Muscle Strength Is In The Mind: Just Imagining Arm Exercises Creates A Tangible Effect On The Body

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Cari Romm|The Atlantic

Muscle-compressed

“If there are jocks on one side, and it’s a confrontation, the other side, by definition, has to be nerds,” David Anderegg wrote of what he calls the “archetypal struggle” in Nerds: Who They Are and Why We Need More of Them. Of course, there are moments—mostly in Disney musicals—when both camps lay down their footballs and their calculators and realize that really, brain and brawn aren’t mutually exclusive—that, in fact, they have more in common than they ever thought. This is one of those moments.

In a small study recently published in the Journal of Neurophysiology, researchers found that much of muscle strength is based on brain activity, rather than on the mass of the muscles themselves. Researchers at Ohio University’s Musculoskeletal and Neurological Institute, 29 volunteers had their non-dominant arms placed in elbow-to-finger casts for four weeks. (Fifteen others acted as a cast-free control group.) Of the 29, 14 were asked to perform mental-imagery exercises five days a week, imagining themselves alternately flexing and resting their immobilized wrists for five-second intervals.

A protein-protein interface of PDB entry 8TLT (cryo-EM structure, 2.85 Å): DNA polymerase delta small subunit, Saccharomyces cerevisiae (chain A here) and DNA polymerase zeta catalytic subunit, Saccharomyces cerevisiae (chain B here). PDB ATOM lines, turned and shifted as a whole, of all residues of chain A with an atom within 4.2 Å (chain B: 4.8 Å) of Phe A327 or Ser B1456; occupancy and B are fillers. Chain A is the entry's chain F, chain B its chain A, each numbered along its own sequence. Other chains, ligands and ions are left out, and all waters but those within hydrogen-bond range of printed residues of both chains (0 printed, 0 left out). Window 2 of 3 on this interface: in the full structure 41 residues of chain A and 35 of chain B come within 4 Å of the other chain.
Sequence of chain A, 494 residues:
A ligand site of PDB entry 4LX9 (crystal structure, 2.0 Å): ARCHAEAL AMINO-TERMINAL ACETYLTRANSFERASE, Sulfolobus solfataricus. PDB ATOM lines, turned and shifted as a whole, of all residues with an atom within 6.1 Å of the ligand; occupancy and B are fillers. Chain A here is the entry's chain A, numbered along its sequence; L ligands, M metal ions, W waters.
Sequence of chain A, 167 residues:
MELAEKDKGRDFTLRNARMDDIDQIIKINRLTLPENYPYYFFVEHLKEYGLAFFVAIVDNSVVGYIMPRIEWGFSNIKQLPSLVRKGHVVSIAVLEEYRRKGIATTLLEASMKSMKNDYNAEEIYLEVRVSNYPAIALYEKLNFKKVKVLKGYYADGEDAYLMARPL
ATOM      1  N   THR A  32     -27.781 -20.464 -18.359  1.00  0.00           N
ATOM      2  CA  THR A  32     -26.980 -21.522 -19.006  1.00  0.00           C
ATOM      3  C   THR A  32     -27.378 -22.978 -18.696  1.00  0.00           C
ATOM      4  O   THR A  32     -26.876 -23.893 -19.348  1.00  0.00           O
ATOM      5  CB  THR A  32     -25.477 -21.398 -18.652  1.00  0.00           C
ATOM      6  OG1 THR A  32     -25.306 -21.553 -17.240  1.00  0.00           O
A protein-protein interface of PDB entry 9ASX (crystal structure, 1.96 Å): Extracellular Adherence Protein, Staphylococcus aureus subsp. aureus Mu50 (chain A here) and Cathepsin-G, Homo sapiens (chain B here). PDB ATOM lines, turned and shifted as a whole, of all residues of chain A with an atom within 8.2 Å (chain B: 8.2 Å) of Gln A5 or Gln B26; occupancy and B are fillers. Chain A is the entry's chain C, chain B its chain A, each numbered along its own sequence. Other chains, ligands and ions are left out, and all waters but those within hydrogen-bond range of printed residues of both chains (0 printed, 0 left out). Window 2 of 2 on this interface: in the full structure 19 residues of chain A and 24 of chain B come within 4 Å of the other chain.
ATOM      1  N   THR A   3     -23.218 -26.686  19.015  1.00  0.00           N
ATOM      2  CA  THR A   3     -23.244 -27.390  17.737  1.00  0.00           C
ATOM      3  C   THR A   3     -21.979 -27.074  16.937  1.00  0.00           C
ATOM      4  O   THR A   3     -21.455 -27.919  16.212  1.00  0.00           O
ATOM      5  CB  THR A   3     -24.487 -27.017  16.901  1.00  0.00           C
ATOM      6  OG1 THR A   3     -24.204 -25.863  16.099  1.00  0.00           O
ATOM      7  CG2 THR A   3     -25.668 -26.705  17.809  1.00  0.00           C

When the casts came off at the end of the four weeks, both groups had lost strength in their arms—but the group that had imagined themselves doing the arm exercises lost significantly less, measuring an average of 25 percent weaker than at the start of the study, compared to 45 percent for the group that hadn’t taken part in the mental-imagery activities. “There’s a fair amount of evidence that you’ll activate the same parts of the brain doing imagery as you do if you’re actually doing the task itself,” explained Brian Clark, a physiology professor at Ohio University and the study’s lead author. “The basic thought is that the imagery is allowing the brain to maintain those connections.”

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